FILE – British Columbia Attorney General David Eby listens during a news conference in Vancouver, on Friday May 24, 2019. THE CANADIAN PRESS/Darryl Dyck

FILE – British Columbia Attorney General David Eby listens during a news conference in Vancouver, on Friday May 24, 2019. THE CANADIAN PRESS/Darryl Dyck

B.C. Attorney General David Eby to testify at money laundering inquiry

Inquiry came after reports revealed gaming, real estate, luxury vehicles were being used to launder money

The politician who set the wheels in motion for the money laundering inquiry in British Columbia will testify before the commission today.

David Eby has been called before the Cohen Commission to testify both as the current attorney general and for his role as the former Opposition critic for gaming in the province.

The New Democrat government called the inquiry after three reports revealed B.C.’s gaming, real estate and luxury vehicle sectors were being used to launder money from crime.

Eby said last year that he had been pushing for action on money laundering since he was an Opposition member and first became concerned about the problem while working as a lawyer in Vancouver’s Downtown Eastside.

He said people carrying bags of cash into casinos were treated as VIPs with “total impunity” while police were spending a great deal of time with his drug addicted clients.

Eby is one of several current and former politicians to testify before the commission this month and Rich Coleman, the former Liberal solicitor general, will testify on Wednesday.

READ MORE: Christy Clark says she first learned of money-laundering spike in 2015

The Canadian Press


Like us on Facebook and follow us on Twitter.

BC politicsmoney laundering

Get local stories you won't find anywhere else right to your inbox.
Sign up here

Just Posted

Left: Smoke billowing 20,000 feet above Hiroshima while smoke from the burst of the first atomic bomb had spread over 10,000 feet on the target at the base of the rising column. Right: Atomic bombing of Nagasaki on August 9, 1945, taken by Charles Levy from one of the B-29 Superfortreses used in the attack. (Photo via Wikipedia Commons)
TAYLOR: Visualizing invisible dangers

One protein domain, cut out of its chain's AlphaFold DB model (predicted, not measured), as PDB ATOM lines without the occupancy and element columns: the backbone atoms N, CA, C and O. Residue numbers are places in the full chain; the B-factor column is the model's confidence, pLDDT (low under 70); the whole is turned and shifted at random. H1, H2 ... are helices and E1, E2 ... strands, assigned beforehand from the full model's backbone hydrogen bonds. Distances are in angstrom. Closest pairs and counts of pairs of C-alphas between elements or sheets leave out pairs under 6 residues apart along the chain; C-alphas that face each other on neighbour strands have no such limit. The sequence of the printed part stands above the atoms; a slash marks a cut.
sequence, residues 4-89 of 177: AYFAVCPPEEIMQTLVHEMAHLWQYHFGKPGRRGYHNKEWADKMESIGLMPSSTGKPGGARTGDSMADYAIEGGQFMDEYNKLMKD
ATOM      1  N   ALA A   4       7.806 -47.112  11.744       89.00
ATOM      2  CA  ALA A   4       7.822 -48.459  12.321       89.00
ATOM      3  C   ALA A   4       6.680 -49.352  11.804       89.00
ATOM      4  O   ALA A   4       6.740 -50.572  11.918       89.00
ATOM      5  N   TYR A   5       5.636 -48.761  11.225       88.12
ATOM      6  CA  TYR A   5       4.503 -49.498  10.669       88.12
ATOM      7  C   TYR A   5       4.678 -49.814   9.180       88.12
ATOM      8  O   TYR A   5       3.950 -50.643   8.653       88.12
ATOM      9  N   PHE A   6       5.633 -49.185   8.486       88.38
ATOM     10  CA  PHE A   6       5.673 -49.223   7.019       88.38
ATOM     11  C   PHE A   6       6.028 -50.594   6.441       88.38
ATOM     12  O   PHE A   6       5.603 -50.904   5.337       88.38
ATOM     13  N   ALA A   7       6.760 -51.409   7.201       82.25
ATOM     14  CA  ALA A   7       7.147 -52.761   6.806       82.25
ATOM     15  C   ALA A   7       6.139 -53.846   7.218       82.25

Kelowna Art Gallery exhibit BOMBHEAD reminds of the dangers of nuclear destruction and radiation

Oliver Stankiewicz, pictured with his parents David and Laura, will run 100 kilometres Sunday, May 9, in support of the McMurtry-Baerg Cancer Centre at VJH. (Contributed)
Man on the move for Mother’s Day in Vernon

Virtual run supporting McMurtry-Baerg Cancer Centre at VJH

(Kingfisher Boats photo)
In the market for a boat in the North Okanagan? Be prepared to wait

Vernon’s Kingfisher Boats is out of 2021 models, with many 2022 models already pre-sold

A woman wears a face mask and shield to curb the spread of COVID-19 while walking in North Vancouver, B.C., on Wednesday, January 6, 2021. THE CANADIAN PRESS/Darryl Dyck
57 new cases of COVID-19 in Interior Health region

Thirty people in the region are in hospital, 16 of whom are in intensive care

A hummingbird gives its wings a rare rest while feeding in a North Okanagan garden. (Karen Siemens/North Okanagan Naturalists Club)
Hummingbirds back for another Okanagan season

North America’s littlest birds return, and they’re hungry

Jose Marchand prepares Pfizer COVID-19 vaccination doses at a mobile clinic for members of First Nations and their partners, in Montreal, Friday, April 30, 2021. The National Advisory Committee on Immunization is coming under fire after contradicting the advice Canadians have been receiving for weeks to take the first vaccine against COVID-19 that they’re offered. THE CANADIAN PRESS/Ryan Remiorz
Trudeau says he is glad he got AstraZeneca, vaccines are only way out of pandemic

‘The most important thing is to get vaccinated with the first vaccine offered to you’

B.C.’s provincial health officer, Dr. Bonnie Henry. THE CANADIAN PRESS/Jonathan Hayward
Dip in COVID-19 cases with 572 newly announced in B.C.

No new deaths have been reported but hospitalized patients are up to 481, with 161 being treated in intensive care

Solar panels on a parking garage at the University of B.C. will be used to separate water into oxygen and hydrogen, the latter captured to supply a vehicle filling station. (UBC video)
UBC parkade project to use solar energy for hydrogen vehicles

Demonstration project gets $5.6M in low-carbon fuel credits

FILE – A student arrives at school as teachers dressed in red participate in a solidarity march to raise awareness about cases of COVID-19 at Ecole Woodward Hill Elementary School, in Surrey, B.C., on Tuesday, February 23, 2021. THE CANADIAN PRESS/Darryl Dyck
B.C. ‘should be able to’ offer 1st dose of COVID vaccine to kids 12+ by end of June: Henry

Health Canada authorized the vaccine for younger teens this morning

A woman in the Harrison Mills area was attacked by a cougar on Tuesday, May 4. B.C. Conservation Officers killed two male cougars in the area; the attack was determined to be predatory in nature. (File photo)
2 cougars killed following attack on woman in Agassiz area

Attack victim remains in hospital in stable condition

A woman wears a face mask and shield to curb the spread of COVID-19 while walking in North Vancouver, B.C., on Wednesday, January 6, 2021. THE CANADIAN PRESS/Darryl Dyck
B.C. CDC updates info, acknowledging small respiratory droplets can spread COVID-19

Large droplets, not aerosols had been fixture of public health messaging for many months

George Ryga, considered by many as Canada’s most important English playwright lived in Summerland from 1963 until his death in 1987. He is the inspiration for the annual Ryga Arts Festival. (Contributed)
Summerland archive established for George Ryga

Renowned author wrote novels, poetry, stage plays and screen plays from Summerland home

Grizzly bear. (File)
Malakwa man bitten by grizzly bear on dog walk

The man and dogs were not seriously injured

Most Read